In the spring of 2010, CEIU took action against the loss of 147 term and casual jobs at the CIC processing centre in Sydney, Nova Scotia. At the local, regional and national levels, CEIU pushed back to save jobs and maintain quality public services. This work has paid off: CIC Sydney will be hiring up to approximately 160 term staff to address the centre’s backlogs at CIC Sydney’s Case Processing Centre, Permanent Resident Card Centre and the Federal Skilled Workers Project.
“This is great news – for our local, our community and the people we serve,” said Local President Wilfrid MacKinnon and Vice-President Helen King, ”and we want to thank everyone who worked so hard to make it happen.”
The new staff will be terms and will be appointed from existing candidate pools. The majority will work in the Citizenship Program but other business lines will see some term staff increases. Hiring is expected to begin soon. The funding for the new positions is not permanent, however, and if further funding is not received before March 2011, the term positions will end.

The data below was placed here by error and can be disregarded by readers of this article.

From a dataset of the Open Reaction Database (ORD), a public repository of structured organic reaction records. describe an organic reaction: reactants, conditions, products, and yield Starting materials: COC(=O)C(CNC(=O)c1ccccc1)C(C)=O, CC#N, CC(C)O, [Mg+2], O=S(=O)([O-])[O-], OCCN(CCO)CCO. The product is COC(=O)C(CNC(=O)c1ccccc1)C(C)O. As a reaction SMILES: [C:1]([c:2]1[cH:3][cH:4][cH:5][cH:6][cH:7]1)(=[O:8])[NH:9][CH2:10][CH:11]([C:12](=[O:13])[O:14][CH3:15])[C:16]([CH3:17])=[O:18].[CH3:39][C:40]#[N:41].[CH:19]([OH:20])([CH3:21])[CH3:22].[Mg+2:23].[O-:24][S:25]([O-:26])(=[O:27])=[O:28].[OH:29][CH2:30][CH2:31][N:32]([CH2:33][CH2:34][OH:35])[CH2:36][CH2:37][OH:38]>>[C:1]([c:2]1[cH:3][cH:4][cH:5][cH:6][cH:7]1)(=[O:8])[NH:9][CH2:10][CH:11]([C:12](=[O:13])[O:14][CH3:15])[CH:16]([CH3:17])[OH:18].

“We are pleased with the news of more staff for Sydney,” said National President Jeannette Meunier-McKay, “but we will watch the situation carefully to see if more funding arrives next spring.”
The fight-back against the job losses in Sydney began in late March and was quickly followed by a community march organized by the local union. At the national level, the union appeared before the Standing Committee on Citizenship and Immigration to argue against the cuts and held a joint media conference with supportive MP’s.
National Vice-President for Nova Scotia, Theresa MacInnis, congratulated the local on its victory saying, “They did a terrific job on this issue, and when all levels in the union work together like this, we can make a real difference.”
On a related issue, CIC announced that CIC Sydney term employees originally hired at the Federal Skilled Workers Project as “sunset terms” will now enjoy the status of regular terms, retroactive to June 26, 2010. This is an important development because periods of employment as a regular term count toward earning indeterminate status after three years while sunset periods do not. However, the Project itself is still being fully evaluated and no final decisions will be made on permanent positions until the Project becomes a permanent line of business.